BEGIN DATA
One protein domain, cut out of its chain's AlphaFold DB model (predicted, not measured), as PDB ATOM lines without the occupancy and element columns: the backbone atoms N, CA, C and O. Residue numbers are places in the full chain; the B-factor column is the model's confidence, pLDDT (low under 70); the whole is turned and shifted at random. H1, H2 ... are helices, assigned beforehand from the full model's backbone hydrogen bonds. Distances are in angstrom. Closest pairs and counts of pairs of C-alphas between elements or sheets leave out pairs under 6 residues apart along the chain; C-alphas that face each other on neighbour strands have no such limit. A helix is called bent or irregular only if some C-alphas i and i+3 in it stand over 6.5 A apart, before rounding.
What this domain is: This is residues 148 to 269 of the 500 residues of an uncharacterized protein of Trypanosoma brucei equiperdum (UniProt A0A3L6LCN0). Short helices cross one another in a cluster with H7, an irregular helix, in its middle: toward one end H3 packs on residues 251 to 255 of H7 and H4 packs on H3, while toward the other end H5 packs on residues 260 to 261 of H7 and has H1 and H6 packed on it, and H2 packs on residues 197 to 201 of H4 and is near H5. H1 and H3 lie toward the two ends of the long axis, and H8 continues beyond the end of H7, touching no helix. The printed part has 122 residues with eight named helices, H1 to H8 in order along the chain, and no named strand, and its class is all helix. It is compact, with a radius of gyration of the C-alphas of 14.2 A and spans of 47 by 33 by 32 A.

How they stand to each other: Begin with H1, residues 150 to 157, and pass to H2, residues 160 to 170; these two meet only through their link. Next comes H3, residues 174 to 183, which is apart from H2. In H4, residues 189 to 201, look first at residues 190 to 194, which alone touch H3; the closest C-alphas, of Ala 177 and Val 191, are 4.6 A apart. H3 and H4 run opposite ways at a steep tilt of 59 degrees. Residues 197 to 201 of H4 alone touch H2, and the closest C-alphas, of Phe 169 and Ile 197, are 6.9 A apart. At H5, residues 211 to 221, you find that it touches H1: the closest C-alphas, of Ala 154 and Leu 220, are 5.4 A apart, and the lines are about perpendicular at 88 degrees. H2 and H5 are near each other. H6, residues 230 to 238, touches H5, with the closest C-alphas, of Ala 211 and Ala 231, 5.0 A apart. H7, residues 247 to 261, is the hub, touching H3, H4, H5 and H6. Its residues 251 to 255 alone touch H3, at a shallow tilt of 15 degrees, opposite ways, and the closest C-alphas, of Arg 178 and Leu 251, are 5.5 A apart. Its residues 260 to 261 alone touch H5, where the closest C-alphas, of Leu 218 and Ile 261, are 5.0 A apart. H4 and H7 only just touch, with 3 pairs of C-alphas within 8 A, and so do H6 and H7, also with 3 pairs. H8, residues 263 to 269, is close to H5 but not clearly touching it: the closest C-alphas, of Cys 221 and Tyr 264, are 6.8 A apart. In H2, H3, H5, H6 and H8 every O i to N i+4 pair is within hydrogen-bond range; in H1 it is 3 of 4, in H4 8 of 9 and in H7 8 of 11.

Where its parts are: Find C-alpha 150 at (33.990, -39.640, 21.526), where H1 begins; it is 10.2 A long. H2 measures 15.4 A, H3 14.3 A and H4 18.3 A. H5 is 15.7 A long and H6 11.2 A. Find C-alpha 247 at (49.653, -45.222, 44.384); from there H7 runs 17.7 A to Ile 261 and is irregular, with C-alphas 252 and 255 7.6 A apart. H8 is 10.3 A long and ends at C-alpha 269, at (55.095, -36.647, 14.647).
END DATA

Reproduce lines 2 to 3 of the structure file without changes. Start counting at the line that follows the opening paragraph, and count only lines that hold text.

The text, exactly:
How they stand to each other: Begin with H1, residues 150 to 157, and pass to H2, residues 160 to 170; these two meet only through their link. Next comes H3, residues 174 to 183, which is apart from H2. In H4, residues 189 to 201, look first at residues 190 to 194, which alone touch H3; the closest C-alphas, of Ala 177 and Val 191, are 4.6 A apart. H3 and H4 run opposite ways at a steep tilt of 59 degrees. Residues 197 to 201 of H4 alone touch H2, and the closest C-alphas, of Phe 169 and Ile 197, are 6.9 A apart. At H5, residues 211 to 221, you find that it touches H1: the closest C-alphas, of Ala 154 and Leu 220, are 5.4 A apart, and the lines are about perpendicular at 88 degrees. H2 and H5 are near each other. H6, residues 230 to 238, touches H5, with the closest C-alphas, of Ala 211 and Ala 231, 5.0 A apart. H7, residues 247 to 261, is the hub, touching H3, H4, H5 and H6. Its residues 251 to 255 alone touch H3, at a shallow tilt of 15 degrees, opposite ways, and the closest C-alphas, of Arg 178 and Leu 251, are 5.5 A apart. Its residues 260 to 261 alone touch H5, where the closest C-alphas, of Leu 218 and Ile 261, are 5.0 A apart. H4 and H7 only just touch, with 3 pairs of C-alphas within 8 A, and so do H6 and H7, also with 3 pairs. H8, residues 263 to 269, is close to H5 but not clearly touching it: the closest C-alphas, of Cys 221 and Tyr 264, are 6.8 A apart. In H2, H3, H5, H6 and H8 every O i to N i+4 pair is within hydrogen-bond range; in H1 it is 3 of 4, in H4 8 of 9 and in H7 8 of 11.

Where its parts are: Find C-alpha 150 at (33.990, -39.640, 21.526), where H1 begins; it is 10.2 A long. H2 measures 15.4 A, H3 14.3 A and H4 18.3 A. H5 is 15.7 A long and H6 11.2 A. Find C-alpha 247 at (49.653, -45.222, 44.384); from there H7 runs 17.7 A to Ile 261 and is irregular, with C-alphas 252 and 255 7.6 A apart. H8 is 10.3 A long and ends at C-alpha 269, at (55.095, -36.647, 14.647).